Updated and Bumped
I guess that’s WJIM’s official title. They just use “A Dose of Dan” as the tag line to describe “what the daily commuter needs.”
Today, Dan celebrated Memorial Day in a discussion about Iraq with a couple of National Guardsmen. He opened the show with a vague reference to misleading reasons for invading Iraq, followed by a rundown of the body count – dead Americans, that is.
May is better than April (he gives the numbers), but there are still lots of Americans being killed. Contractors are being killed, too. He wonders if we’ve ever privatized war like this before. I don’t know Dan, but I’m not taken aback by it. I can spell Hessians. And, unlike the Hessians, most of these people were there to help rebuild infrastructure.
Mulhern notes there are nearly 2 million Iraqi refugees. He mentions the monetary cost of the war in Iraq several times. In fact, his opening question to the guardsmen includes asking how they feel about the money being spent. I don’t get it, I thought Memorial day was about blood, not treasure. Are they supposed to feel guilty? Maybe double up on body armor?
…I’m beginning to get the impression there is nothing more important to the Associated Press in its Iraq reportage than the number of “American soldiers killed in this unpopular war.” That phrase, with a number, is typically trotted out no later than graph three in AP stories on Iraq. It’s as though the body count is the sole measure upon which all decisions and action must turn. There certainly has been no effort by the Associated Press, or other major news organizations on the ground in Iraq, to examine progress in anything but the most dismissive manner, with a quick revert to body count.
…There will be more death before it is over, in Iraq and Afghanistan and probably other places. It may well pick up over the summer, and there will be other terrible days for American families, and more wartime Memorial Days. The blood of our soldiers is part of the price a few pay for the freedom and security of us all. Their sacrifice is meant to be honored on Memorial Day, not used for for scoring cheap political points.
Mulhern indicated that one of the rights our soldiers die to preserve is the right to have a conversation criticizing the government. He is correct. However, that does not mean it is appropriate to celebrate Memorial Day by emphasizing the treasure or questioning the blood in an active war. Tomorrow and yesterday, fine. Today is for gratitude – not politics. One suspects Mulhern would find some common ground with John Edwards campaign to support the troops by surrendering, but less of it with General John A. Logan.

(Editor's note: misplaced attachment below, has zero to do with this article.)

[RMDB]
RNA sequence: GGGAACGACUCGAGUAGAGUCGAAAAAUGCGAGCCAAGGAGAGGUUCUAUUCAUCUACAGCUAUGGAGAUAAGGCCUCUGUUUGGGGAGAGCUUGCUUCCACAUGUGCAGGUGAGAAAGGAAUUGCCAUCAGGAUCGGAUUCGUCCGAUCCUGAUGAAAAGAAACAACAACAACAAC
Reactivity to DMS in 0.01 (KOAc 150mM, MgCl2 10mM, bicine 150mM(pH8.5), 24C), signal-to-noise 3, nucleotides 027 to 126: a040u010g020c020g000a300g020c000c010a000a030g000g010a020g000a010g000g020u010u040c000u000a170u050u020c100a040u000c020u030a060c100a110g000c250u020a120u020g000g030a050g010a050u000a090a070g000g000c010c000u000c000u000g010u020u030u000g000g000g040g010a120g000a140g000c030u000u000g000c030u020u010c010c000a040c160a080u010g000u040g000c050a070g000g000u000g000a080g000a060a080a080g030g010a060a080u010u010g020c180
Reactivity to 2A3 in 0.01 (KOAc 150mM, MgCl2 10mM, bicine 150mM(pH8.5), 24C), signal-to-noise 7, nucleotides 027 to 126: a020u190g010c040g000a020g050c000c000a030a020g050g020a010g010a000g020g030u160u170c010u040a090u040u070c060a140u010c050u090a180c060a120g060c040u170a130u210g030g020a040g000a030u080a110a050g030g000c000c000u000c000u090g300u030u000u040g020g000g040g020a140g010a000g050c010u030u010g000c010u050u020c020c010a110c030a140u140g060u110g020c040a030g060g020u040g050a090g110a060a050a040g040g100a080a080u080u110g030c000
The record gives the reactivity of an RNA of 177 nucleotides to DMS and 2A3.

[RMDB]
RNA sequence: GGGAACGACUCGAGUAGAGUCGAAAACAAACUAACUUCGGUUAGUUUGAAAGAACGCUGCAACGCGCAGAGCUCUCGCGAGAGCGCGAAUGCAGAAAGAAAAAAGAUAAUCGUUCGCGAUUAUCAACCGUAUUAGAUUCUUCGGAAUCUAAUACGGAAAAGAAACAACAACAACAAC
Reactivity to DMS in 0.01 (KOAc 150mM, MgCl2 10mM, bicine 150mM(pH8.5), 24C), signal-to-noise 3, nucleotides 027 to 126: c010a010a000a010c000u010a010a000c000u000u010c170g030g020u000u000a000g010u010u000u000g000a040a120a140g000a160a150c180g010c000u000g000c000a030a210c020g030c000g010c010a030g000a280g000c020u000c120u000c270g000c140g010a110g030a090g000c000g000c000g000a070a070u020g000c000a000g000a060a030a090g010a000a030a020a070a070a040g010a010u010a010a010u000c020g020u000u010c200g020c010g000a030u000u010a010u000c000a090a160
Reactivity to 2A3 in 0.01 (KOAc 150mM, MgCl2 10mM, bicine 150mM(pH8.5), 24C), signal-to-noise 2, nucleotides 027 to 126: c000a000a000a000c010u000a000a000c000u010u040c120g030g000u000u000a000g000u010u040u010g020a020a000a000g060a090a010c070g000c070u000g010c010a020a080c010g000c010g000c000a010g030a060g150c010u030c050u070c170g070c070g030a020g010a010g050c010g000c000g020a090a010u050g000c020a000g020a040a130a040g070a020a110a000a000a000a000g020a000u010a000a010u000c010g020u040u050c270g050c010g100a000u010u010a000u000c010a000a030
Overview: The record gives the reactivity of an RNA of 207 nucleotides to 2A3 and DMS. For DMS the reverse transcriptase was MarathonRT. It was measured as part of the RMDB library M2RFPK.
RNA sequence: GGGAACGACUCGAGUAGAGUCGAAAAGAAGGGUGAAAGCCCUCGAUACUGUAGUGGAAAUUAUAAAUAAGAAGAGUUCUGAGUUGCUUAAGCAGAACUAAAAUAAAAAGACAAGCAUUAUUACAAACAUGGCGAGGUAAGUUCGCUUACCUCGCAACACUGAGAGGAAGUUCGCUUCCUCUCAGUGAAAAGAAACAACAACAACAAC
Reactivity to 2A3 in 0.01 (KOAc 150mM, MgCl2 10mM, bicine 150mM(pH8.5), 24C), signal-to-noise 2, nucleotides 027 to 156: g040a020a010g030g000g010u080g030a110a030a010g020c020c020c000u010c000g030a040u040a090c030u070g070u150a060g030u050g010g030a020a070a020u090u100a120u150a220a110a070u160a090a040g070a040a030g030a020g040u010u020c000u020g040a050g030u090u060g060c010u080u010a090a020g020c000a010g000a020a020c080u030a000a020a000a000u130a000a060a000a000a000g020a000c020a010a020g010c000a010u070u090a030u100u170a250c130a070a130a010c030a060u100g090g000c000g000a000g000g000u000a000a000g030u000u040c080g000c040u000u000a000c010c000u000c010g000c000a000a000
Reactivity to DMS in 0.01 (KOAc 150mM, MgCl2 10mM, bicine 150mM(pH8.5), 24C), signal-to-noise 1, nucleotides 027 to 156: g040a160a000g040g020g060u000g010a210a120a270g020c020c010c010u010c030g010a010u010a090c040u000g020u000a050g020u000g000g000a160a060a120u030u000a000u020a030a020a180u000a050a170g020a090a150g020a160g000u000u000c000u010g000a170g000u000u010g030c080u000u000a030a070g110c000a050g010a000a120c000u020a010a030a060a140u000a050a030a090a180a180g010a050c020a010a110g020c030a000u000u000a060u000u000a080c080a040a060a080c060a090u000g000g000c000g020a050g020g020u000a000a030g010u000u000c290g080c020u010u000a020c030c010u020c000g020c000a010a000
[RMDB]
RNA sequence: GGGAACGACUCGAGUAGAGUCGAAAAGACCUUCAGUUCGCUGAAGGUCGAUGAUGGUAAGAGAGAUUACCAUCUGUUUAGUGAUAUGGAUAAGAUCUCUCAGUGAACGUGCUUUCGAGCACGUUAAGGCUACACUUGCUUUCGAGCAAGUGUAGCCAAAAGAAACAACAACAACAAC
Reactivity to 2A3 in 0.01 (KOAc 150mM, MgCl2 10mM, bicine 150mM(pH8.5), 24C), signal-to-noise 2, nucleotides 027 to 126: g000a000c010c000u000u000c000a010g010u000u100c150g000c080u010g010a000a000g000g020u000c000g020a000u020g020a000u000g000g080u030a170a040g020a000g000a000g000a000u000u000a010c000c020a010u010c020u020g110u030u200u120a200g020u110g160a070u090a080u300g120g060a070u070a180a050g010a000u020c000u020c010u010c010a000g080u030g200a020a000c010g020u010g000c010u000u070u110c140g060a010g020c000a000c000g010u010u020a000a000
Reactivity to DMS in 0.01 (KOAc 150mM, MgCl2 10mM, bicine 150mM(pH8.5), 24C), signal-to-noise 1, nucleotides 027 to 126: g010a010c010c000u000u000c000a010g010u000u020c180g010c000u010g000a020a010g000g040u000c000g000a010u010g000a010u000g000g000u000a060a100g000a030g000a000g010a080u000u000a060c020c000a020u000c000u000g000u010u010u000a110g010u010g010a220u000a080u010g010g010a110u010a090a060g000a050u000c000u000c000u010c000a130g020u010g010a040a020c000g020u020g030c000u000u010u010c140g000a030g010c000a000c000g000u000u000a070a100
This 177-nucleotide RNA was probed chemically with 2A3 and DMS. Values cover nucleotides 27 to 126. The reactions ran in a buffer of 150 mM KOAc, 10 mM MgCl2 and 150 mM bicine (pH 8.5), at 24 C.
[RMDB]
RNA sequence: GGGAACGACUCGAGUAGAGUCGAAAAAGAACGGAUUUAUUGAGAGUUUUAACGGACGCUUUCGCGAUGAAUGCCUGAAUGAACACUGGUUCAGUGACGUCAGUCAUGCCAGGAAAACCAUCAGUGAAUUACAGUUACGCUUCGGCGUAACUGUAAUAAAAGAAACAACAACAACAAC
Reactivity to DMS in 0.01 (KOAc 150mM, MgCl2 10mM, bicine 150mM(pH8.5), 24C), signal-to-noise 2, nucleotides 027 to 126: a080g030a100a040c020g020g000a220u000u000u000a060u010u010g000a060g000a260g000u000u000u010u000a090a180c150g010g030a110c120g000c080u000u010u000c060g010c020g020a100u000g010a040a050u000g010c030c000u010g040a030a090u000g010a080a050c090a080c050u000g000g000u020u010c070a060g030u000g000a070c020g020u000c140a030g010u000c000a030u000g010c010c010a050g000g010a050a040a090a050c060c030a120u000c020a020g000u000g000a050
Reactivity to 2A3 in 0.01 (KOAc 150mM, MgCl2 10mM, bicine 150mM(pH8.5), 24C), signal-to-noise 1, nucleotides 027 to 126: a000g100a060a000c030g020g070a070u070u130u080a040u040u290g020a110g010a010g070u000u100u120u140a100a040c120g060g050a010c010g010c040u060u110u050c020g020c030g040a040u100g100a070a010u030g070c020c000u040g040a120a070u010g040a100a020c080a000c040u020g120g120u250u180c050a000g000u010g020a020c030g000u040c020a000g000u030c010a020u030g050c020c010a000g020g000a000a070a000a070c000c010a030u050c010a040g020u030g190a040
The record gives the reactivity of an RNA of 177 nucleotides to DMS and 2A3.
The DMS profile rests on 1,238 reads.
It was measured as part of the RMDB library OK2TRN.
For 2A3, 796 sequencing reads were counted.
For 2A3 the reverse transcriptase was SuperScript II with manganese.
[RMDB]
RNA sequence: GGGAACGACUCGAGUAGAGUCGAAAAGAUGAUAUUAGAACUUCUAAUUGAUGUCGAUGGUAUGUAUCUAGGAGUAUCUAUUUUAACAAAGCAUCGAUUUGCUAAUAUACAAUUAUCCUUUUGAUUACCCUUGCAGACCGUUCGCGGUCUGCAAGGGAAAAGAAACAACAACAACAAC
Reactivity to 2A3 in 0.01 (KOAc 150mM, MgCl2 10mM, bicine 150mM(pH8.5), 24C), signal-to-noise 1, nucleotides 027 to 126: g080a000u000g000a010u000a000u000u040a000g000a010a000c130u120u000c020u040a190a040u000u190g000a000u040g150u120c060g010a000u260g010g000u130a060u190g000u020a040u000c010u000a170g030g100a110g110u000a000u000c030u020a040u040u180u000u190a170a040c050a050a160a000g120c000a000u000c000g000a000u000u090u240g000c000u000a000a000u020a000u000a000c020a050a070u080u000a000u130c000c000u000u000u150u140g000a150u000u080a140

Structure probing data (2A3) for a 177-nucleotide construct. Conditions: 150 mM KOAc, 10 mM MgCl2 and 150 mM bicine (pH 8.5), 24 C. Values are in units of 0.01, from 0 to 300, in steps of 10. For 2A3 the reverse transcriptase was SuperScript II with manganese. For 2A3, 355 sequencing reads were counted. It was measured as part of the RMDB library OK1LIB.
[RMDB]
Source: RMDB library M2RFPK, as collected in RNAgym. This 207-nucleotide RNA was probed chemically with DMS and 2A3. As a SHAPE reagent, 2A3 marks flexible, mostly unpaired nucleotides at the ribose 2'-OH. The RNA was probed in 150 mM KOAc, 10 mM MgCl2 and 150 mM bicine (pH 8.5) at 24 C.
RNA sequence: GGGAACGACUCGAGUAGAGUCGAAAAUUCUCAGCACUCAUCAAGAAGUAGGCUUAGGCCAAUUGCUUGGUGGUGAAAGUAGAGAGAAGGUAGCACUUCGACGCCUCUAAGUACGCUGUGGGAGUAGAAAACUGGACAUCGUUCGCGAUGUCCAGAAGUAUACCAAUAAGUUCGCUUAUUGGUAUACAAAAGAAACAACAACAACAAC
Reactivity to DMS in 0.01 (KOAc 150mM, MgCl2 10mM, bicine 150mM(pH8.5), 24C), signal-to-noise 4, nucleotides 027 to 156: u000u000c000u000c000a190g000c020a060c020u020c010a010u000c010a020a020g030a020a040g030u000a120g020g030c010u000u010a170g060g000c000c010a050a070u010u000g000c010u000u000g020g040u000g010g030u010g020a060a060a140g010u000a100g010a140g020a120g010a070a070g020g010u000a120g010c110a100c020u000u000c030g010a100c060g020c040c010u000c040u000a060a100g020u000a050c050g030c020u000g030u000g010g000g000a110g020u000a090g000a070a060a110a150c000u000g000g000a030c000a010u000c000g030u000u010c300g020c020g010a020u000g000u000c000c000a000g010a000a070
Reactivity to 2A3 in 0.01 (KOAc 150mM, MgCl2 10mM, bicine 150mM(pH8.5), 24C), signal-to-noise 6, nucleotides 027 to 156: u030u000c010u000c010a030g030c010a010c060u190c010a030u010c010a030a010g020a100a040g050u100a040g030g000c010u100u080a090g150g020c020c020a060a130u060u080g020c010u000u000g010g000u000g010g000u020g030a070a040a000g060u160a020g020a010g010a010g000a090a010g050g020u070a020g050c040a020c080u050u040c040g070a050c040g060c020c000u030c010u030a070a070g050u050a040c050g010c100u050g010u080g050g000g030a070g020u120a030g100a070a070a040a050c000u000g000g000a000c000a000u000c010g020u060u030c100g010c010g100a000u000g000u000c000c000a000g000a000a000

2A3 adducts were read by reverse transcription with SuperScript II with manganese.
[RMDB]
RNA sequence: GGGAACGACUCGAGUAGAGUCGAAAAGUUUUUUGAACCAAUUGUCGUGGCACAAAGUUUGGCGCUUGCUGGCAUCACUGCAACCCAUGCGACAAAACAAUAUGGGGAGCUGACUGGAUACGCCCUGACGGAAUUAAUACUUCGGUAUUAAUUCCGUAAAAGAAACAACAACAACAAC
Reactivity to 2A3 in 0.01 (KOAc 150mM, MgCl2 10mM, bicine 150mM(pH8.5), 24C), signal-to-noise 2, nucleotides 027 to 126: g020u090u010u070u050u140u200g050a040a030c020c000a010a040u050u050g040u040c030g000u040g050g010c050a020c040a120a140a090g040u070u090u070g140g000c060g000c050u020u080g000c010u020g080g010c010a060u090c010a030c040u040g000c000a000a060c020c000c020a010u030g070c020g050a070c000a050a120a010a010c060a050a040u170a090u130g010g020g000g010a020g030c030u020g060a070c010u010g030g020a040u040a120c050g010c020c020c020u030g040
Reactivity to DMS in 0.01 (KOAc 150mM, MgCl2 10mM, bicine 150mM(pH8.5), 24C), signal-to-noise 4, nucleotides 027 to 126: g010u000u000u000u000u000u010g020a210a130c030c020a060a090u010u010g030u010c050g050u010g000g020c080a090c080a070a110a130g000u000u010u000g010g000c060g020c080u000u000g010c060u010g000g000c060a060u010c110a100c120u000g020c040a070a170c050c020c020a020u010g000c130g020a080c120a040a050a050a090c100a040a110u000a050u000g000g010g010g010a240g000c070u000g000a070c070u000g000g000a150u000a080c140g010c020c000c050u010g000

TOC noted earlier today the words of General Logan when establishing the first Memorial Day in 1868:
We should guard their graves with sacred vigilance. All that the consecrated wealth and taste of the nation can add to their adornment and security is but a fitting tribute to the memory of her slain defenders. Let no wanton foot tread rudely on such hallowed grounds. Let pleasant paths invite the coming and going of reverent visitors and fond mourners. Let no vandalism of avarice or neglect, no ravages of time testify to the present or to the coming generations that we have forgotten as a people the cost of a free and undivided republic.
Update: 7:30PM 29-May-07
Since I originally assembled this post, John Edwards’ site “supporthetroopsendthewar” has changed its message. I linked to it above without expectation of change. Silly me.
The new message is nothing to cheer over, but its earlier incarnation, at the identical link, was much worse. It encouraged people to come out and protest at Memorial Day parades.
Democratic Presidential candidate John Edwards has been urging supporters to demonstrate against the war at Memorial Day parades. The Hill reported a week ago that Edward’s anti-war Web site, supporthetroopsendthewar.com, suggested that people make signs that say: “SUPPORT THE TROOPS — END THE WAR.” The paper quoted the Edwards site as saying:
Bring them to your local Memorial Day parade. Then take a digital photo of yourself and your family or friends holding up the poster and tell us about it. We’ll include it in a ‘Democracy Photo Album’ on our site.”
But the Web site is a little different now. After much criticism of the call for Memorial Day protests, Edwards’ site now says Monday should be off limits for such demonstrations.
One might say John Edwards has not the courage of his convictions, but one would then be wrong twice.
John Edwards is prettier than Jimmy Carter, but he would make an even worse President. He may already be the worst ex-Vice Presidential candidate, if you keep track of such things.